With the hectic pace of life these days, most people find it hard enough to squeeze in regular exercise, let alone time for warming up and cooling down.
But these are crucial components of any fitness regimen. Both help reduce the risk of injury.
What does a warmup do?
A warmup allows for a period of adjustment, gradually increasing heart rate, boosting muscle temperature, improving blood flow, redistributing blood to active muscles, and enhancing the delivery of nutrients to cells. It should last at least five to 10 minutes to prepare the body for what’s to come. It also provides a psychological cue, preparing the brain for higher intensity levels. Consequently, a warmup enhances performance.
How do I warm up?
A warmup should be sport specific, meaning that the gestures involved mimic the activity you’re about to do but at a lower intensity and slower speed. For instance, before running you’d do a walk or light jog; prior to hiking or skiing you’d include squats and other leg exercises; a round of racquet sports would call for upper- and lower-body movements as well as core work.
What does a cool-down do?
A cool-down prevents post-exercise venous blood pooling and an excessively fast drop in blood pressure, which combined helps reduce the chance of light-headedness or fainting. Plus it helps bring down the heart rate slowly, minimizing the chance of muscle spasms or cramping. A cool-down should last at least five minutes.
How do I cool down?
Cooling down is similar to warming up in that you can do the same movements outlined in the warmup above but at a slower pace and lower intensity. You might walk or jog, march on the spot, or do the “grapevine” (essentially two steps side to side, bringing one leg behind the other). If you’re biking or swimming, you can continue those activities at an easier tempo.
When should I stretch?
Controversy exists over the best time to stretch during a workout. Research is still mixed when it comes to the beneficial effects of stretching during the warmup phase. Some studies suggest that pre-exercise stretching can yield diminished physical performance; others show that stretching right after the warmup can cause a detrimental drop in heart rate.
The 2011 Canadian Physical Activity Guidelines don’t address stretching. The American Council on Exercise recommends stretching as part of the cool-down segment of a workout. Static stretching, which involves reaching forward to a point of tension and holding for about 30 seconds to elongate muscle, facilitates post-workout recovery, enhances muscle relaxation, and helps remove waste products such as lactic acid.
Whether you’re skiing, doing Pilates, or swimming, you can injure any muscle by not doing a proper warmup and cool-down. Some common injuries resulting from not warming up or cooling down properly are:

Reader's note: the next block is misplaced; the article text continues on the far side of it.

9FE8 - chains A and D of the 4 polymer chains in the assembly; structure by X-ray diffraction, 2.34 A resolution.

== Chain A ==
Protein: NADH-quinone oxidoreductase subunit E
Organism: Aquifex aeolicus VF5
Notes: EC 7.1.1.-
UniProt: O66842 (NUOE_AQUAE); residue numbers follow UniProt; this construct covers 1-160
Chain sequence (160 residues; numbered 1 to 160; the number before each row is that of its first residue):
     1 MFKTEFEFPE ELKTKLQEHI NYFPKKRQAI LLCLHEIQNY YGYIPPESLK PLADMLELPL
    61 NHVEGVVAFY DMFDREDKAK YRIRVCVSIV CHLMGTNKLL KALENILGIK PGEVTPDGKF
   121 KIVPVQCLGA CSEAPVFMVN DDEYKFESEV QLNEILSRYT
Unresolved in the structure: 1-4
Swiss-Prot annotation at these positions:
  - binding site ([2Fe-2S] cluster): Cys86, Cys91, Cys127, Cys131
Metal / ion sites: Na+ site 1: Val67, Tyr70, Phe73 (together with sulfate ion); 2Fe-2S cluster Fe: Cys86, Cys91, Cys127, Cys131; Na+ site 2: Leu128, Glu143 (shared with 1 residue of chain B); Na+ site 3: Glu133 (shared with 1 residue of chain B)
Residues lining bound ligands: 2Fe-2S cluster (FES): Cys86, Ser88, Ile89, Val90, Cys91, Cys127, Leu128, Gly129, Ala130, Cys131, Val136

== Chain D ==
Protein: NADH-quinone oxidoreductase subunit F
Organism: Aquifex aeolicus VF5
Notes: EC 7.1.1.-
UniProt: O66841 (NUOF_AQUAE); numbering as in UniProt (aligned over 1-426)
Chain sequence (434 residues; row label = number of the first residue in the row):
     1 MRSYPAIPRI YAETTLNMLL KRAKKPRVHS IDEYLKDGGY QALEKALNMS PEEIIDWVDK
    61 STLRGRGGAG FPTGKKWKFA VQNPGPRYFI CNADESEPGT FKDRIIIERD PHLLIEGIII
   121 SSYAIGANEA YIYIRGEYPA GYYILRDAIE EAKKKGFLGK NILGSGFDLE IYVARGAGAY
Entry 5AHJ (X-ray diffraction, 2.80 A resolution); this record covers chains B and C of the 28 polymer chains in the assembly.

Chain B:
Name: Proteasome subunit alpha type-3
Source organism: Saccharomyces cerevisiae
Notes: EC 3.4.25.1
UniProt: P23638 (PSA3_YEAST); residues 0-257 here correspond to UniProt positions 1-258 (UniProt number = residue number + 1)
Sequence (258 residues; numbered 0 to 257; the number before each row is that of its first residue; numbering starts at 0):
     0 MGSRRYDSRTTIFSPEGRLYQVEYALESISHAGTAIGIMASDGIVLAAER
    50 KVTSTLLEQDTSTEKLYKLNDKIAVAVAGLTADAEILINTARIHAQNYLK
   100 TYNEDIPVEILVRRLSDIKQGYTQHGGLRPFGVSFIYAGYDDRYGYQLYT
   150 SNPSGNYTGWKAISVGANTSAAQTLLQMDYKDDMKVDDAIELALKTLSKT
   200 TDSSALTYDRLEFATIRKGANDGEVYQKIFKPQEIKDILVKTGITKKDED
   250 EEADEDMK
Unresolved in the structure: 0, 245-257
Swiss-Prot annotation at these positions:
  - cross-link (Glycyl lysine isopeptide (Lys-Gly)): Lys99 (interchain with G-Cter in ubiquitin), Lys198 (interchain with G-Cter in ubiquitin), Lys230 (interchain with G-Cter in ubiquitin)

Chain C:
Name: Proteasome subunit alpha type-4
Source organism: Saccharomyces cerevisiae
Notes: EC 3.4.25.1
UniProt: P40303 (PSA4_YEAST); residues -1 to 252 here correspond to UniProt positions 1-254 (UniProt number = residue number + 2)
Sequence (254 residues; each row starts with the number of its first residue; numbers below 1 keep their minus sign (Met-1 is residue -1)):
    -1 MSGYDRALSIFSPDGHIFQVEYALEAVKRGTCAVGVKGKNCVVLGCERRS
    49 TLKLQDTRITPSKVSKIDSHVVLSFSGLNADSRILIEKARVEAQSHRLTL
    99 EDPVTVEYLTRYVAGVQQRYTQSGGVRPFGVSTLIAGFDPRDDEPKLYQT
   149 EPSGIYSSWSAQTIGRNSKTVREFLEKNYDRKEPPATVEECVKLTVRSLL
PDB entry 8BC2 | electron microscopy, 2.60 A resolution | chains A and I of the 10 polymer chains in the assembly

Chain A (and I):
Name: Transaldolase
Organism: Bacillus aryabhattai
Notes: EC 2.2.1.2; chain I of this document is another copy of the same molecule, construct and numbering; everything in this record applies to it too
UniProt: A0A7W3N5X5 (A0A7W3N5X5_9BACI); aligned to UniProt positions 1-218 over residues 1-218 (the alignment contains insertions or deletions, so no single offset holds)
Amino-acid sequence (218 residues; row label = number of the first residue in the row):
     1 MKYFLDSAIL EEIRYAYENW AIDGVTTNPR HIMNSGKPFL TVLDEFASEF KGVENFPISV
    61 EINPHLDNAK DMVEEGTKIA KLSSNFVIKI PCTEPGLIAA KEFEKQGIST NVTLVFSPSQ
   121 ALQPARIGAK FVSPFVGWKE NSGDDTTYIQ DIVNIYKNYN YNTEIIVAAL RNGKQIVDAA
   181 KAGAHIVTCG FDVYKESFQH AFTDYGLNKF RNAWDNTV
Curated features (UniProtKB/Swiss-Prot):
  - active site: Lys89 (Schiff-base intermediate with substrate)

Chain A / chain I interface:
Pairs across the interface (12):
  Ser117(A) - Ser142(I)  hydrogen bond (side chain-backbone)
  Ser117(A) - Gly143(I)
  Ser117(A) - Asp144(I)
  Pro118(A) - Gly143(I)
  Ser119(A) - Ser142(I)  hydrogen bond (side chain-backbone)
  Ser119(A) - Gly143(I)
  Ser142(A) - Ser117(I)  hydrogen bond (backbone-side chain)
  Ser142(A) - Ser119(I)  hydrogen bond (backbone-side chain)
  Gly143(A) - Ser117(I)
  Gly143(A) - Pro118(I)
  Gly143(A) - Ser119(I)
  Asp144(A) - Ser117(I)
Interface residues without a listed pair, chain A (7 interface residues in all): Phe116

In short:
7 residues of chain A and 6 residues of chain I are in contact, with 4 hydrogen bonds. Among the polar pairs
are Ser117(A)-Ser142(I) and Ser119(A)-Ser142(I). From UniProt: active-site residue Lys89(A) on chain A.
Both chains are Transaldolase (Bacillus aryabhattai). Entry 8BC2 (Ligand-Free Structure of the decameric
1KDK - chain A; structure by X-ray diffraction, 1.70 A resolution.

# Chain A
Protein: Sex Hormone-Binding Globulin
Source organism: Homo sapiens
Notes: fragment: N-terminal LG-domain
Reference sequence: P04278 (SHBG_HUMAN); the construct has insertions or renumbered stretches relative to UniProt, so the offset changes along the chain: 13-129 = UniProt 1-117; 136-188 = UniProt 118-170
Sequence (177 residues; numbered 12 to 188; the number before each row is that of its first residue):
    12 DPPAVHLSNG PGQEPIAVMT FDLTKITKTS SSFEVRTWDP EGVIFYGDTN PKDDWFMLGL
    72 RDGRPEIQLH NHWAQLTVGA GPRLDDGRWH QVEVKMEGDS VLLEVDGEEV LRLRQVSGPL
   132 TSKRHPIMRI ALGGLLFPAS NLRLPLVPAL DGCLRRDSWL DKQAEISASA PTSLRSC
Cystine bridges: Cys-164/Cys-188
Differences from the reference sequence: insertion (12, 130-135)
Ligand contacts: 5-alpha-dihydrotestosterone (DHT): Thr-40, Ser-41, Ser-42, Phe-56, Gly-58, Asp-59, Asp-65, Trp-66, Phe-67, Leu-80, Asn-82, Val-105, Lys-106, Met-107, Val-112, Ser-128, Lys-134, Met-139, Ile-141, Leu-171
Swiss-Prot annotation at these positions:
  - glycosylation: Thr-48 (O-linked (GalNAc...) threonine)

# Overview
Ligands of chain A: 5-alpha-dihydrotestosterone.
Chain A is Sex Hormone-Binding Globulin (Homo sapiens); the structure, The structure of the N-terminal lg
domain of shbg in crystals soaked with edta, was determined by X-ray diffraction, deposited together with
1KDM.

- sprains: the stretching or tearing of ligaments that hold bones together; elbow, knee, and ankle sprains are common
- strains: also called a “pulled muscle,” a strain is a stretched or torn muscle or tendon
- swollen muscles
Keeping in mind that warmups should include sport-specific motions, here are a few all-purpose exercises to at least get you started. Go at a slower pace than you would in the active workout phase, and don’t forget to use strong, purposeful movements with your arms. Engage your core by pulling your belly button toward your spine.
Marching on the spot
Lift knees up as high as you can with each step and pump arms back and forth by your sides. You can add variations such as a “straddle” step—taking the feet out wide then close together, in a pattern of “out, out, in, in”—or moving forward and backward.
Alternating legs, lift one knee up toward your chest. At the same time, push both arms from your shoulders up to the sky at a slight diagonal. Keep your supporting leg slightly bent.
Stand with feet wider than hip-width apart. Lift one heel up to your gluteal muscles, alternating sides. Simultaneously pull your elbows behind you, squeezing your shoulder blades together. Avoid swinging the arms; imagine you’re trying to open a heavy drawer.
Begin with arms at your sides. For high-impact jacks, start with feet together then separate them as you jump while raising your arms over your head. For low-impact jacks, tap your toes out to alternating sides as you lift arms overhead.
Using an imaginary skipping rope, turn your arms in small circles by your sides as you skip by alternating your heels out in front of you. If you want low impact, dig each heel into the floor in front of you without bouncing and alternate sides.
While stretching, remember to breathe deeply; keep the shoulders relaxed and the knees ever so slightly bent. Hold each stretch for at least 30 seconds.
Stand tall with your feet hip-width apart, knees slightly bent, shoulders relaxed, and belly button pulled in to engage your core. Extend your right leg in front of you and flex your foot, pointing your toes to the sky while keeping the knee relaxed. Place your hands on left thigh and bend at the hips as you bring your torso toward your right leg. Keep your back flat; avoid rounding the shoulders. Change sides.
Stand next to a chair with your feet hip-width apart and your knees slightly bent. Using your left hand to balance on the chair if necessary, bend your right leg behind you and grasp your right shoelaces or ankle in your right hand. Keep your knee in line with your hip and avoid leaning forward. Gently release and repeat on the other side.
Chest and arm stretch
Stand with your arms by your sides and your feet about hip-width apart. Extend both arms behind your back and clasp your hands together, gently squeezing your shoulder blades together and opening up through your chest.
Neck, upper back, and shoulder stretch
Stand with your feet hip-width apart and clasp your hands in front of you. As you lift your arms to about chest height, gently rotate your palms so that they’re facing away from you.